Last November, Davis voters did something somewhat unexpected: With 56 percent voting yes, this notoriously anti-growth community approved Measure L to accommodate the development of 74 acres of agricultural land for the West Davis Active Adult Community.
Developer Taormino & Associates stated the project will serve current Davis residents, with 410 market-rate units and about 150 apartments reserved for low-income seniors, and 80 percent of the units for households with at least one resident over age 55. The community will include single-story homes and apartments, along with a health club and restaurant open to the public, walking and bike paths, and a vegetable garden.
“We supported the West Davis Active [Adult] Community in concept because of the significant affordable housing portion of the project that includes wraparound services that will help lower-income older adults to remain in their home with proper supports,” says Sheila Allen, executive director of the Yolo Healthy Aging Alliance. “Also, housing of all types that are universally designed and accessible to allow persons to age in place are needed in our community.”
The Capital Region may need more senior housing, but that doesn’t mean an automatic stamp of approval for these projects, as the Sacramento City Council demonstrated last September by voting down the proposed Luther Drive Senior Apartments in south Sacramento. The project included 24 rental units on a lot smaller than 1 acre.
The council argued that the project was too dense and the site not close enough to shopping, transit and other services. To move forward, the project would need to be reduced to six single-family units or 16 apartments. But architect and developer Robert Pecora said he has been working on the project for several years and needs the higher number of units to make it pencil out.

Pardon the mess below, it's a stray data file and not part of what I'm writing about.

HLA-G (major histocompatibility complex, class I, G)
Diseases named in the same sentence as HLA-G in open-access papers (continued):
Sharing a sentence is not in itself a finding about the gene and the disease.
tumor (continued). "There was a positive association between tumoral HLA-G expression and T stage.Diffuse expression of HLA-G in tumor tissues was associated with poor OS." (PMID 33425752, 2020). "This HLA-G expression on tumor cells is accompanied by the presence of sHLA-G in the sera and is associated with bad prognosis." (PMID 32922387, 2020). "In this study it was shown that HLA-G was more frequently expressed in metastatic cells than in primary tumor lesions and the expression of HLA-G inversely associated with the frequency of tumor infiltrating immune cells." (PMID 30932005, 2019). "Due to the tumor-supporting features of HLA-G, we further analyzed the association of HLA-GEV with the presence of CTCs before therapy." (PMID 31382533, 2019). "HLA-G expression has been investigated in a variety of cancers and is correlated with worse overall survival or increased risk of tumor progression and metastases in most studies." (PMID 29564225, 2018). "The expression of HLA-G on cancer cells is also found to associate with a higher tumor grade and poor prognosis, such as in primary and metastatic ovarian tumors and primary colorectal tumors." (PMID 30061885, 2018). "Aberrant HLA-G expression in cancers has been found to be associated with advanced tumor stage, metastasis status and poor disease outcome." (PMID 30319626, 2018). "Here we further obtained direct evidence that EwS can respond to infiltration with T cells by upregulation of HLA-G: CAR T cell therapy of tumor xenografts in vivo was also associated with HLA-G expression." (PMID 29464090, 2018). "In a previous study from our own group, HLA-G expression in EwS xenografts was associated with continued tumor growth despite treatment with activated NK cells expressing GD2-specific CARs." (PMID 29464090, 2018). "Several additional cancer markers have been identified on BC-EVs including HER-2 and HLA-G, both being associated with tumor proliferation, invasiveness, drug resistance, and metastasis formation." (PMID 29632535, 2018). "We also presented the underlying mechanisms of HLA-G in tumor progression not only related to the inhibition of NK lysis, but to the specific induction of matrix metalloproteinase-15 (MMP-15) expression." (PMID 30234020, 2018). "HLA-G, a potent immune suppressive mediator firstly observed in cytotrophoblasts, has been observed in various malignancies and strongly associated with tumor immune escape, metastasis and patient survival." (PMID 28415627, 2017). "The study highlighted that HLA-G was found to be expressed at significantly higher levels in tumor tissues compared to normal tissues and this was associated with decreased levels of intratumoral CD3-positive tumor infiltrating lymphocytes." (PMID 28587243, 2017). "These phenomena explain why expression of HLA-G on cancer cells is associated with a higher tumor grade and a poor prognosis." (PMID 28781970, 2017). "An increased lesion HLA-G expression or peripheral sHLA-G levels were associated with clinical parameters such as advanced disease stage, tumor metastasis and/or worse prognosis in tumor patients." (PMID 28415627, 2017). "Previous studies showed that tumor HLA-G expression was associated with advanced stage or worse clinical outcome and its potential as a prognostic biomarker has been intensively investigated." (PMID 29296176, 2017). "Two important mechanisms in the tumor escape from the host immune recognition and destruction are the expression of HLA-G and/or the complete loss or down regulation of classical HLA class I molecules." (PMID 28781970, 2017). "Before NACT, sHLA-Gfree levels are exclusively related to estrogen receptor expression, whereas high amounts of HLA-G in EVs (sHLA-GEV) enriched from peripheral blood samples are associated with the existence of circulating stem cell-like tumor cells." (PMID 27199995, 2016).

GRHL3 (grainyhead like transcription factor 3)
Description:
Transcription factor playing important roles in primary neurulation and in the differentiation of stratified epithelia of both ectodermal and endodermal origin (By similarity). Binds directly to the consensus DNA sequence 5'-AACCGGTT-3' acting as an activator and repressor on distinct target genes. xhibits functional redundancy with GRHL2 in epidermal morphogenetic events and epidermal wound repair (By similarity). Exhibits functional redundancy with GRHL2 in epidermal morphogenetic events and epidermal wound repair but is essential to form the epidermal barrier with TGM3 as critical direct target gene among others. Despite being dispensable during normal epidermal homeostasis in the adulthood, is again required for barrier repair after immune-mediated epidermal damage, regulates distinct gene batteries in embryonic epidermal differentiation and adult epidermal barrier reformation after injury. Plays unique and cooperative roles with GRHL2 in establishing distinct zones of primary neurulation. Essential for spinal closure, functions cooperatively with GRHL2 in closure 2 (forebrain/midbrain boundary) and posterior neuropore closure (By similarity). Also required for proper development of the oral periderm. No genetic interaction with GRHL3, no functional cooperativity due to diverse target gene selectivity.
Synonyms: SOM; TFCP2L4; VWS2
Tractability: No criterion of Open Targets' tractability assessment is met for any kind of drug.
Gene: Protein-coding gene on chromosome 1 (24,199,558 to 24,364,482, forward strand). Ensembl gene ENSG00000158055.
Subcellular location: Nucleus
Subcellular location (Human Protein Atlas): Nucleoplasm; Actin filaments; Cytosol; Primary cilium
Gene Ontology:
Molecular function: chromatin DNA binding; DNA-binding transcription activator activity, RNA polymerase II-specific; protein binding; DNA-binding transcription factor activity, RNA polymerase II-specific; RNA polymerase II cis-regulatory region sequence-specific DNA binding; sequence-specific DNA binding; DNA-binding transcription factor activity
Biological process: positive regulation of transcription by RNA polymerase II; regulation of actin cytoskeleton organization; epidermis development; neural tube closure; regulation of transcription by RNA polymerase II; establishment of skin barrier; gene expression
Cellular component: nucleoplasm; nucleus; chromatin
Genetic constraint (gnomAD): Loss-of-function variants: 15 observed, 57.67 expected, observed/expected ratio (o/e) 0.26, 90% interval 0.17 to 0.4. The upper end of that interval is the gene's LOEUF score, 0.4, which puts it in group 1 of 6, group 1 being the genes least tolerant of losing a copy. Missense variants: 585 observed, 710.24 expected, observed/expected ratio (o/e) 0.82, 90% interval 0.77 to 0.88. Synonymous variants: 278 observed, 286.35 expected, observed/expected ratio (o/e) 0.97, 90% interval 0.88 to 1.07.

“There’s no doubt we need housing,” said Councilman Larry Carr, who represents the district, during the council meeting. “We all agree on that. But we need the right kind of housing. … The project is simply too dense for that lot.”
Vice Mayor Steve Hansen said that although he supports Pecora’s efforts to build housing, the “fact that this site is zoned [single-family residential] says a lot to me about what the community wanted when we were doing our General Plan,” and this project goes against those wishes. “I am a happy YIMBY supporting housing projects because we need that, but they also have to be done in a way that’s respectful and works with the community.”
In August 2017, Newcum moved into Prairie City Landing in Folsom, a senior living facility opened by developer Tenfold Senior Living earlier that year. Newcum, now 89 years old and a widow, says she was used to “being independent and doing my own thing,” but she didn’t feel nervous about the transition. She says she had found a welcoming place that, unlike many other retirement facilities, is alive with energy.
As aging baby boomers approach their golden years, new senior living projects are springing up to accommodate to increased demand and offering a new take on “aging with grace.”